Welcome to our new Graduate Program!
Pharmacology – the study of how drugs or other agents affect cells and living organisms - is a foundational science that intersects with many disciplines in basic science and human disease. Our graduate program emulates the breadth of pharmacology by providing our students with a solid foundation and broad training in cellular and organismal mechanisms, as well as translational science. The scientific focus of the program is to merge basic science research with emergent research in developing new avenues for therapeutic interventions. Faculty in the program can be focused on developing a basic biological understanding of mammalian organ systems, developing conceptually new avenues/technologies for therapeutics, or combining both of these approaches in an interdisciplinary manner.
Our graduate program has recently been re-vamped to create a modern, vibrant program that is well-aligned with both the historical foundations and new strategic vision of the department. To realize this vision, we have new leadership, co-directors Dr. Nikhil Sharma and Dr. Yonghao Yu, whose research is focused in areas that are vital to pharmacology.
Our program is ideal for students who are interested in studying basic cellular mechanisms with an emphasis on their application to human disease. The research interests of our program faculty encompass all areas of modern pharmacology, including cancer pharmacology, cardiovascular pharmacology, and neuropharmacology. The incorporation of novel interdisciplinary approaches (e.g., chemical biology) towards the development of therapeutic strategies is also emphasized. Our graduate program faculty draw from several basic science and clinical departments at Columbia University Irving Medical Center, as well as Columbia University, which enables seamless collaborative and interdisciplinary interactions for our students.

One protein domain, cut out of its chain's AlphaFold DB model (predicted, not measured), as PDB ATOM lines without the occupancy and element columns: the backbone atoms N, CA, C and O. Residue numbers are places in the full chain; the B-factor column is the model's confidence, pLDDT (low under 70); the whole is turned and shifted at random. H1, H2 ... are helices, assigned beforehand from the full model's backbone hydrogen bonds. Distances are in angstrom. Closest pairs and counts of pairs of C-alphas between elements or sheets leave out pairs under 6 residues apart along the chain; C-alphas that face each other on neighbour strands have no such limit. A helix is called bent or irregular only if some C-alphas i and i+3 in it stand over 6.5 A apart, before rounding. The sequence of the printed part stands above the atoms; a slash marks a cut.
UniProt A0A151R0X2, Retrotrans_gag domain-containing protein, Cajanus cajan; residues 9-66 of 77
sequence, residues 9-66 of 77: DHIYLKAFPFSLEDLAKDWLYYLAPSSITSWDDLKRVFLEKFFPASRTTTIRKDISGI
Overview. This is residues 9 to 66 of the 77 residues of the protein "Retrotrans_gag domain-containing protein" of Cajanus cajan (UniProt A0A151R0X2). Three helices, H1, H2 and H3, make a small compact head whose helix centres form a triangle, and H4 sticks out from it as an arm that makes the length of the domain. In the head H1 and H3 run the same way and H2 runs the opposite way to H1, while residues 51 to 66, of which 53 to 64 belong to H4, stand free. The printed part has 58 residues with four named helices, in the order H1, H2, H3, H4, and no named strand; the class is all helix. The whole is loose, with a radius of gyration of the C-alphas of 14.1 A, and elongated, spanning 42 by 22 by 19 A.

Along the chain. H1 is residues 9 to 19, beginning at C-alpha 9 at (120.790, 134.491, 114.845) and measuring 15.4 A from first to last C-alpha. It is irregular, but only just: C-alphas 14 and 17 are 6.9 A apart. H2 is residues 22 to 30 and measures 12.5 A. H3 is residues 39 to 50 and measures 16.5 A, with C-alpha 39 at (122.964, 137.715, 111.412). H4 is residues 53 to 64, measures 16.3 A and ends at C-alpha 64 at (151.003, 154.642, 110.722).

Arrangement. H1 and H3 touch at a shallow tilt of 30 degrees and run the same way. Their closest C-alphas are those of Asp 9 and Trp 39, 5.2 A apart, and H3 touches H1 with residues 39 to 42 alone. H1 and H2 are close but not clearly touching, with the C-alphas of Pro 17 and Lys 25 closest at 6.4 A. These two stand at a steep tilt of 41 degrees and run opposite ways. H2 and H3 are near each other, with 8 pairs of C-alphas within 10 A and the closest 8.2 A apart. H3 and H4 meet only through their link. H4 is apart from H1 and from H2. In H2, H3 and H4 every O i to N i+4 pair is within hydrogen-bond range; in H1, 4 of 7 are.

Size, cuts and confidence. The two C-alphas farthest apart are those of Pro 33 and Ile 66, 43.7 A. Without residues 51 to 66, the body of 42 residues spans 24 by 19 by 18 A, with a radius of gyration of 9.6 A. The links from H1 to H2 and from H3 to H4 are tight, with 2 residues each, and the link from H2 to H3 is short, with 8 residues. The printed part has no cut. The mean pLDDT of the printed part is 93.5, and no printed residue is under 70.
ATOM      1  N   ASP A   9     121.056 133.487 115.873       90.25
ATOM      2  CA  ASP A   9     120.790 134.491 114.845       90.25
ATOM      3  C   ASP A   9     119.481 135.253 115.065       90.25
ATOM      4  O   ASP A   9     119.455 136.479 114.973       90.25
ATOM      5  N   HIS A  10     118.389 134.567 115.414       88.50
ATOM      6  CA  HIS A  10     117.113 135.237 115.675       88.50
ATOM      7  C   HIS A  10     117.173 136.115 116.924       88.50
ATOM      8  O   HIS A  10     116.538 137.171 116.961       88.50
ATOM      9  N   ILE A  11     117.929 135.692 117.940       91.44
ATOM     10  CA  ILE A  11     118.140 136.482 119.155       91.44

Although rigorous, our program is individualized to each student, allowing students to gain a strong foundation in pharmacology, while adapting the specific educational components to the specific research interests of each student. Training in the first year consists of courses aligned with the integrated program in cellular, molecular, and biomedical studies (CMBS), as well as research rotations in the laboratories of approved program faculty. In the second year, students begin their thesis research and continue to take their remaining core courses as well as elective courses relevant to their thesis work. At the end of the second year, students take their qualifying exam, for which they prepare and defend a research proposal that is related to their intended thesis research. Subsequent years are devoted to the research, writing and defense of their PhD thesis. As they advance in their degree, students benefit from the advice of their faculty mentor, an advisory committee of expert faculty with whom they meet regularly, and our outstanding and dedicated program co-directors, Dr. Nikhil Sharma and Dr. Yonghao Yu.
Students benefit from the rewarding environment at Columbia University, which is rich in diversity and has unparalleled faculty. Students also benefit from the cultural environment of New York City, with its many museums, theaters, and historical venues.
Get more information on applying or answers to questions about the Molecular Pharmacology & Therapeutics Graduate Program.